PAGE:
9355 Reads  Printer-friendly page



POW On April 20, 1945 the Russians were firing artillery into and around the prison forced labor camp near Juderbog, Germany, where I was confined with a number of the privates and PFC’s. The attack including blowing down one of the fences of the compound. As a result, we decided to escape the prison encampment and work our way back to the American lines, which we accomplished in five days, walking cross-country across Germany.
Note: by Pendleton Woods  9606 Reads  Printer-friendly page



World War II June 6, 1944
Several planes have passed over us, C-47's Which too - Paratroop's in. As far as you can see there are L.S.Ts. & L.C. Vs. Two Planes were shot down, Unidentified. Lot of A.A. fire ahead. Everything has been quiet for past two hours Searchlights on Beach at 045.
Note: by Seaman 3rd Class George A. Wehrle, aboard the heavy cruiser USS TUSCALOOSA  9837 Reads  Printer-friendly page



Civil War I was sleeping in a large barn a short distance from camp, when I was awakened by the bugle sounding "Boots and Saddles". I aroused the other boys with me, hastened to camp, & fell into line, where we learned that the rebels were advancing in force, and that our pickets had been driven in.
Note: by George Jenvy, 2nd Virginia Cavalry, in a letter to his father.  7016 Reads  Printer-friendly page



POW I shall never forget the morning of March 28th, 1918, when I watched our trenches and the familiar landmarks disappear under the intense bombardment of hundreds of minenwerfers - those earthquakes in miniature. I watched and waited in a state of mental numbness or apathy, and at last the bit reserved for me hit me in the head. When I took a further interest in matters I was a prisoner.
Note: by Rifleman Victor Denham, London Rifle Brigade  15168 Reads  Printer-friendly page



World War I "Tomorrow we shall march on Paris!" Thus we expressed ourselves to the commander of the Third Battalion of the French line Infantry Regiment No. 2, which, driven to the Marne by our briskly attacking grenadiers, was forced to surrender, 800 men strong, on the evening of May 30th.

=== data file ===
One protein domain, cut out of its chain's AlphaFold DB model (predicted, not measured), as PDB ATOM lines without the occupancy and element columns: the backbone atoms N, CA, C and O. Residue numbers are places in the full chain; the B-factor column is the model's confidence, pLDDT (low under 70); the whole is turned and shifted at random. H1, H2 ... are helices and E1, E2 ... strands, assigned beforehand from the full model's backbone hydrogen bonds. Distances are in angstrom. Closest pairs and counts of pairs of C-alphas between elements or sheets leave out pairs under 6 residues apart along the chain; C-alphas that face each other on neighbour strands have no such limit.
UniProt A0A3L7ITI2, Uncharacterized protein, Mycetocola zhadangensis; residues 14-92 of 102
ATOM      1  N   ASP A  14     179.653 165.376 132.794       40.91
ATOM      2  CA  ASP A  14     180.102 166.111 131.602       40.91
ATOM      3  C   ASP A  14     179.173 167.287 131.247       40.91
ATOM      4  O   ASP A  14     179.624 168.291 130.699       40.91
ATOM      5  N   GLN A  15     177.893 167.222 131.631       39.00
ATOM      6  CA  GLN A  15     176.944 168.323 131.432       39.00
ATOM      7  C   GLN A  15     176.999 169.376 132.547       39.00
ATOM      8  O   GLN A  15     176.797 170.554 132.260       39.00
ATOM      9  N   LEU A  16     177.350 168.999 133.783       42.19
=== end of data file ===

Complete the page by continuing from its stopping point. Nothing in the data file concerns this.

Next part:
Note: by Kurt Hesse, fighting grenadier regiment No. 5, 36th Infantry Division  10487 Reads  Printer-friendly page



World War I 15/8/14. War declared on August 4th. 1914, so went to depot and enlisted. Told them I had my parent's consent, so was passed to go into camp the following week. I then thought it was time I told Father and Mother. Father was very angry, and had me rejected, as I was only 19 years old. Also he thought I was not strong enough, having a weak shoulder. I waited until September 25th. 1915, and then enlisted again. Being of age, I did not need any consent, and all my pals were going way, so I signed on for duration, and four months after. - I got through the medical test O.K. and was told to report at Sturt St. on 2nd. October 1915.
Note: by Kenneth Sydney Day  15272 Reads  Printer-friendly page



World War II Many stories of World War II combat missions in B-17s over Europe have been written. Rarely did any of these tell much about the planning, briefing, organization of the formations, form up and what happened after the planes returned to their bases. This mission was chosen to document for the casual readers to profile a typical combat mission in those days.
Note: by Marshall B. Shore, Lt. Colonel, USAF  8926 Reads  Printer-friendly page



Vietnam 20 Oct 68
Dear everybody,
Well it's another rainy day in Vietnam. When they say its been known to rain 40 days and nights you can believe it.

Today I had to fill sandbags and build a bunker where a mortar round came in last night. No big worry. It was at least 300 yards away. That's for really!
  8279 Reads  Printer-friendly page